At the heart of these recommendations lie human rights concerns, including the right not to be discriminated in supply of relief measures and the right to shelter. Our recommendations on preparing electronic list of orphans, widows and young girls is meant to ensure that these vulnerable groups are not overlooked in the provision of relief and rehabilitation and to prevent exploitation, including through trafficking.
On the issue of Kashmir post-earthquake measures, the Commission also took suo motu cognizance on newspaper reports that Sikh villages are still awaiting aid and that community leaders have alleged discrimination in disbursal of relief measures. It sought the comments of the Chief Secretary, J&K government on the matter.
It is clear from these illustrations that the Commission has sought to ensure that authorities respect, protect and promote human rights of the displaced people. The Commission believes that given the human rights issues involved in displacement, it is important for all stakeholders, including Union and State Governments, the National and State Disaster Management Authorities, State Human Rights Commissions, humanitarian organizations, community organizations and so on to build-in human rights principles into their work with the displaced.
Globally, there is now a shift in thinking regarding the provision of services by government to people. From a welfare or needs based approach that focused on beneficiaries who need a certain type of response which was decided by administrators, now there is a move towards adopting a rights based approach where the individuals are not regarded as mere beneficiaries who are at the receiving end of doles, but as bearers of rights who are entitled to these services as a matter of right - the rights that are spelled out in our Constitutions, laws and related international conventions to which India is a party. The Commission believes that such a rights-based approach alone can enhance the quality of the services delivered by authorities. As we have seen before, the range of rights can be thematic or substantive rights such as the right to livelihood and right to shelter, but it can also include procedural rights that cut across the whole spectrum of displacement. For instance, in our recommendations on the J&K post-earthquake measures, we had called on the authorities to ensure equitable distribution of relief. This is an instance of the Commission trying to ensure that right to equality is respected in the course of relief and rehabilitation. Right to equality is a right that should inform the entire spectrum of relief and rehabilitation.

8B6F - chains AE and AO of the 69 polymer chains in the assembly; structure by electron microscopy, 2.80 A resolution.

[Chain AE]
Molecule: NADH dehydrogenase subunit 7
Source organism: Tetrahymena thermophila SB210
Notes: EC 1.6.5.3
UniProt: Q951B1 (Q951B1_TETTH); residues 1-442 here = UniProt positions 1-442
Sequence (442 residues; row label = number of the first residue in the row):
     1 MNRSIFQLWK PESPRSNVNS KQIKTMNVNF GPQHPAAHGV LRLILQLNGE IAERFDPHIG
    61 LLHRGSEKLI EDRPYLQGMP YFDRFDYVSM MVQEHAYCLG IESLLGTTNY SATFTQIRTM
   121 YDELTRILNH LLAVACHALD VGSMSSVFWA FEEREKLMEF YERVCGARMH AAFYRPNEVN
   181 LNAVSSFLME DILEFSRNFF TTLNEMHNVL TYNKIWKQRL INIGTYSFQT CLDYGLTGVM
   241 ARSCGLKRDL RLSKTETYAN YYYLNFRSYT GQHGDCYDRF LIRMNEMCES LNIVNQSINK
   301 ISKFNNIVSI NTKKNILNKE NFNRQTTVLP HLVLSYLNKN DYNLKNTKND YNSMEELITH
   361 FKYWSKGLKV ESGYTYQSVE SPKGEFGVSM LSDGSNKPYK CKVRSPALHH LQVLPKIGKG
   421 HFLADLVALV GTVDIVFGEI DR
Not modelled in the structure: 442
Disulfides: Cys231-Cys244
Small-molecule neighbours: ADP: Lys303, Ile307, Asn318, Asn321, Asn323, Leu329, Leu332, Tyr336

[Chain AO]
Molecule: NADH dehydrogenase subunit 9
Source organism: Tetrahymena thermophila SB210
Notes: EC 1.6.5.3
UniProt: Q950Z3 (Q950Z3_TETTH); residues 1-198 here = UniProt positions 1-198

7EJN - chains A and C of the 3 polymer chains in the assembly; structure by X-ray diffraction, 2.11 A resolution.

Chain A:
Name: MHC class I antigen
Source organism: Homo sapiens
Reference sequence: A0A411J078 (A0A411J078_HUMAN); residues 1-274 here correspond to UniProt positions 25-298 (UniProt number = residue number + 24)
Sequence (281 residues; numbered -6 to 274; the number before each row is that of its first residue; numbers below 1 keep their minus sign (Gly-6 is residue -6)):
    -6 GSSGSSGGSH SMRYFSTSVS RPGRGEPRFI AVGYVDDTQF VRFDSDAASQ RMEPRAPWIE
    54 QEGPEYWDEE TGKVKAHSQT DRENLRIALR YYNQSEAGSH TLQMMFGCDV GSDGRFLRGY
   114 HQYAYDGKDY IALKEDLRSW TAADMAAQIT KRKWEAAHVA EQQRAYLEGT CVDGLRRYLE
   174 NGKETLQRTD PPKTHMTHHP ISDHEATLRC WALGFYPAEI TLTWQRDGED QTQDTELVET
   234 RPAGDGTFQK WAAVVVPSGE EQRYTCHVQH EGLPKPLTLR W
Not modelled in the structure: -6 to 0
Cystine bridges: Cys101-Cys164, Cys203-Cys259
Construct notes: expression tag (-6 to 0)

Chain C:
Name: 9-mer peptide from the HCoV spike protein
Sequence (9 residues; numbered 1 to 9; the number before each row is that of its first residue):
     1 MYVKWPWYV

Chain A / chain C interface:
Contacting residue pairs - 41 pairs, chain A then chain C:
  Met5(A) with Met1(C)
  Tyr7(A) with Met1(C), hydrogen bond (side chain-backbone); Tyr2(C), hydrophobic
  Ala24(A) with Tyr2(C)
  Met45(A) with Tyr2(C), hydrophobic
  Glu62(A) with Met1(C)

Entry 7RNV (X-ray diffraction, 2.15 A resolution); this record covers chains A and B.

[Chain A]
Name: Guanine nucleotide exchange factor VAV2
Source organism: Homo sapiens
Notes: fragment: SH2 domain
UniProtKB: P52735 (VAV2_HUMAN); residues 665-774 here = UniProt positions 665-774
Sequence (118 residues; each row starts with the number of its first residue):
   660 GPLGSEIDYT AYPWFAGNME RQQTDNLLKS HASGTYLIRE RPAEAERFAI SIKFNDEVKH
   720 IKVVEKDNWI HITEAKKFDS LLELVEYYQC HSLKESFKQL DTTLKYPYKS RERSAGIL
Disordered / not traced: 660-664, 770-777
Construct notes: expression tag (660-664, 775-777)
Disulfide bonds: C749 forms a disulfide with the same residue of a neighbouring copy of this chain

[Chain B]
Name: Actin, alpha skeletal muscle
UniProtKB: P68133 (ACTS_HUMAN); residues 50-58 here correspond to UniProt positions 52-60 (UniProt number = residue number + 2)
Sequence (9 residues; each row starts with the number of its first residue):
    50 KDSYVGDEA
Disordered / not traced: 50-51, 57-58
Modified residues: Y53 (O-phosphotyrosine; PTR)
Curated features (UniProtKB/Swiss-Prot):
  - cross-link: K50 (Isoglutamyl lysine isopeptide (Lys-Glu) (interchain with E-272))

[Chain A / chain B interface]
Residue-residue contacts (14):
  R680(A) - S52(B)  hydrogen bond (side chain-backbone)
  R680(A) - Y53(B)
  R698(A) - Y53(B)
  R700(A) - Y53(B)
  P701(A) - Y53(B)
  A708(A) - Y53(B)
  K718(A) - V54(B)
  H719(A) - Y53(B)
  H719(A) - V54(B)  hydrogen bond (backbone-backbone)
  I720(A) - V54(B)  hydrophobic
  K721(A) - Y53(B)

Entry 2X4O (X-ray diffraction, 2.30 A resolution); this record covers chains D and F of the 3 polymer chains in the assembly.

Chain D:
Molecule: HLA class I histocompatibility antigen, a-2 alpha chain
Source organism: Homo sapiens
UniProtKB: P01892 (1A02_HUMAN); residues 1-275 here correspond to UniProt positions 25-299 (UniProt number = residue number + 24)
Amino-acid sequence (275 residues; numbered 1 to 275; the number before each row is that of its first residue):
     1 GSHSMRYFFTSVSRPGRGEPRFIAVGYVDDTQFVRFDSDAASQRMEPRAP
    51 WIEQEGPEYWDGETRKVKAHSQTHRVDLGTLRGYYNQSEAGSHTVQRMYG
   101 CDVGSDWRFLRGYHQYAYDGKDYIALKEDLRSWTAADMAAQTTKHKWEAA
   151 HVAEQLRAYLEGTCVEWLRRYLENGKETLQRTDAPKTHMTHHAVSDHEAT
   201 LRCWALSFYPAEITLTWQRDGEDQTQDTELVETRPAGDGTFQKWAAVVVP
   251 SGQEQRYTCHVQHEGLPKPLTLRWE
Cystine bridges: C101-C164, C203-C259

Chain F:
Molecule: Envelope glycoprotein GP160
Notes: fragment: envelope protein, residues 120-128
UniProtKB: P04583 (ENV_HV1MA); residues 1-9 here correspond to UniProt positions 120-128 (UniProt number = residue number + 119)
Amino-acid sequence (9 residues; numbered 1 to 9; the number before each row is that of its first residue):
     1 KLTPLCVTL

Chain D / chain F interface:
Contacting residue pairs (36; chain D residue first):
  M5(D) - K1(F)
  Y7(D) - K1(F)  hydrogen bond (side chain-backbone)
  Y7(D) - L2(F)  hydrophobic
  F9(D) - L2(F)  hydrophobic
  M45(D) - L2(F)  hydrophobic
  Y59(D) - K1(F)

The UN guidelines on internal displacement were adopted in 1998. These guidelines specify a range of rights that should be available for internally displaced persons and this includes, right to food and nutrition, right to education, right to shelter, right to livelihood, right against arbitrary displacement, especially in the context of conflicts, right against exploitation, right to non-discrimination, right to family unity and so on. As per these guidelines the primary responsibility for the displaced rests with the governmental authorities.
To protect basic human rights of displaced persons, the Commission believes that human rights guarantees for such persons must be incorporated in appropriate legislation. The basic principles, norms etc. on which implemented policies and plans are decided, should also be part of legislation.

Through this Conference, the Commission has made an attempt to bring various stakeholders on the same platform to discuss human rights issues related to displacement in a holistic manner especially to suggest legislative and other changes in handling such issues. I hope that the discussion will be frank and fruitful and at the end of the Conference, we come up with positive action related recommendations for changes in the proposed bills or suggestions for any new legislation and procedure.